Should haves, could haves, and would haves are the lifeblood of sports discussion. This team should have punted. That team could have won if that 3-pointer fell. That generational talent would have broken this record if he stayed healthy. These questions are typically unanswerable, paving the way for sports talk shows and media coverage, in general.
The Indians’ 8-6 loss on Tuesday night feeds the should haves, could haves, and would haves. The game was dominated by a homer happy Tribe offense, but the homers staked a mere three run lead heading into the final inning. The ever dependable Brad Hand was called upon to close the door, but left the thing swinging wide open after allowing five consecutive hits which were capped off by a grand slam off the bat of Hunter Dozier.
The question quickly surfaced with regard to whether or not Hand should have been available. He had pitched in four of the previous five nights. He had not looked sharp in his last couple outings, despite glowing results. In fact, if not for an incredible Tyler Naquin play in the outfield, Hand probably would have gotten his first blown save out of the way over this past weekend. There were legitimate red flags around calling on him last night. But at the end of the day, he is still your potential all-star closer who had been rock solid all year.
So, Hand gets called on for the fifth time in six nights. He enters and hits his velocity threshold of 93-94 miles per hour. His slider spin rate was right around his typical 2600 rotations per minute. The team and player assessed the situation and concluded that Hand was not fatigued. Case closed, right?
Not so fast. It is asinine to conclude that Hand was definitively not fatigued based on the available information. A player can maintain velocity and spin rate on a handful of pitches and offer that he felt fine all he wants — it is still an impossible conclusion to reach.
Anyone who has watched Brad Hand in 2019 could see something off last night, regardless of how hard the balls were hit. He was decidedly unlucky according to the results (outside of the grand slam):
Brad Hand allowed four consecutive hits that each attained differing levels of improbable. Two bloop singles, a pop-up double that should have been an out, and an infield single. The probability of each of these four batted balls falling for hits in succession is likely lower than the stumbling into a $50 to $100 winner on a scratch off ticket. Hand was still limiting contact authority aside from the deciding blow. His command wavered, however, and he left a lot of balls over the middle of the plate.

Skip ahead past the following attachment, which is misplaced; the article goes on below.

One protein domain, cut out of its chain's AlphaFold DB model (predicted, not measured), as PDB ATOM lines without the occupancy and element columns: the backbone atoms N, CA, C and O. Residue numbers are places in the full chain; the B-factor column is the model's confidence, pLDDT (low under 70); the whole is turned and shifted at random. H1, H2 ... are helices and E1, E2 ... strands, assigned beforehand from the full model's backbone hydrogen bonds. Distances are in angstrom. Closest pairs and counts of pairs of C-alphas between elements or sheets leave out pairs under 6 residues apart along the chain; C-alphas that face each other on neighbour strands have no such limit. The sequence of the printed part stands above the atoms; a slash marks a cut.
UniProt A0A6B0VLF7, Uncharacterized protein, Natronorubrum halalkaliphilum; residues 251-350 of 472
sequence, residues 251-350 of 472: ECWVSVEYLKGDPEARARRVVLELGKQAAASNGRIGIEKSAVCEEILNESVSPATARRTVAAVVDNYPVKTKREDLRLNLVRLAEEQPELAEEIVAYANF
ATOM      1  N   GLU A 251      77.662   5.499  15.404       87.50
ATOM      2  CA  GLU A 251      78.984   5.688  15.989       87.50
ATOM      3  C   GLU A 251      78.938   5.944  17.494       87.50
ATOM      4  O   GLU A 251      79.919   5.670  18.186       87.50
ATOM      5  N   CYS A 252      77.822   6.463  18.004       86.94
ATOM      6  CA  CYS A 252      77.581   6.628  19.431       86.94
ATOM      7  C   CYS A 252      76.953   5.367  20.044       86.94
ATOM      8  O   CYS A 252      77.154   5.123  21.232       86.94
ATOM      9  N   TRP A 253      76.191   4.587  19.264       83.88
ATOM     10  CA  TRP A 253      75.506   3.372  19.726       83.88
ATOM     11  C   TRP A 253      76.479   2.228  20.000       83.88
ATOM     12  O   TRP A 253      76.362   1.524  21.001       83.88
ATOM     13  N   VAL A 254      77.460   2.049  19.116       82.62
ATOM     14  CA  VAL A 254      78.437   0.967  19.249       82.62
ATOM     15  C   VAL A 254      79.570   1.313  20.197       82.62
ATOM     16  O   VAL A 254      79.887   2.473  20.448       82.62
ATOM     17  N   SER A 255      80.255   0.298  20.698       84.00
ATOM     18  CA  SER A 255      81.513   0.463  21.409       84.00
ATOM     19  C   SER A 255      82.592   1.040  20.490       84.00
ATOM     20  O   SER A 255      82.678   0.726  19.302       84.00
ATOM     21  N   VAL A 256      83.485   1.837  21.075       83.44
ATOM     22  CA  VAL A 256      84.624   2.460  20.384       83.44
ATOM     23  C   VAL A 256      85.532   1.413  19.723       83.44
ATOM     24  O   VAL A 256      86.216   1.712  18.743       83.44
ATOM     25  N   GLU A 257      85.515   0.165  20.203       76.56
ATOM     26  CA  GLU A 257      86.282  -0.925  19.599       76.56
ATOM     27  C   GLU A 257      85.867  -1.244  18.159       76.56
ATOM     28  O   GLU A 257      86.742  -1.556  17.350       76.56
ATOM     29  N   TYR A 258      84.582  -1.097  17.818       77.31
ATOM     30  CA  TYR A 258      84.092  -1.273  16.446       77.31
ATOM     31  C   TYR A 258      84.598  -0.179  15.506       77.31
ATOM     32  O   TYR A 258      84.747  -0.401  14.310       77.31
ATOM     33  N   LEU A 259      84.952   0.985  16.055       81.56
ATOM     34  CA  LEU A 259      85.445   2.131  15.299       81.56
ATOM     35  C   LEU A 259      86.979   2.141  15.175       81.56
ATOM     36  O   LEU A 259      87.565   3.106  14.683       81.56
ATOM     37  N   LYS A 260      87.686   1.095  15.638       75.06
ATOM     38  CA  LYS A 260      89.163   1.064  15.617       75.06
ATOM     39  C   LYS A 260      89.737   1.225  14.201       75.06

This is not indicative of what we normally see from Brad Hand. He usually flirts with the edges with everything rather than leaving multiple pitches out over the middle of the zone. While we cannot conclude either way whether he was fatigued or not, it is decidedly obvious that something was off.
The question turns into a simple one. Why even bother pitching Hand? The Royals offense is lowly and he could use a day off. What better day to give him the opportunity than when sporting a three run lead against a bad offense? Further, why carry nine relievers if you do not plan on utilizing them? Jon Edwards and Josh Smith keep doing the I71 shuffle between Columbus and Cleveland but rarely pitch. So rarely, in fact, that it seems utterly pointless to carry them on the big league roster. If you get into a bind one night, you can call them up the following day to give your bullpen some rest.
Pitching Brad Hand last night was questionable, at best. The bigger mismanagement, though, lies in carrying a nine man bullpen that is never going to be fully utilized. Especially when considering having one player banged up means an extremely short bench and playing an infield lifer in left field.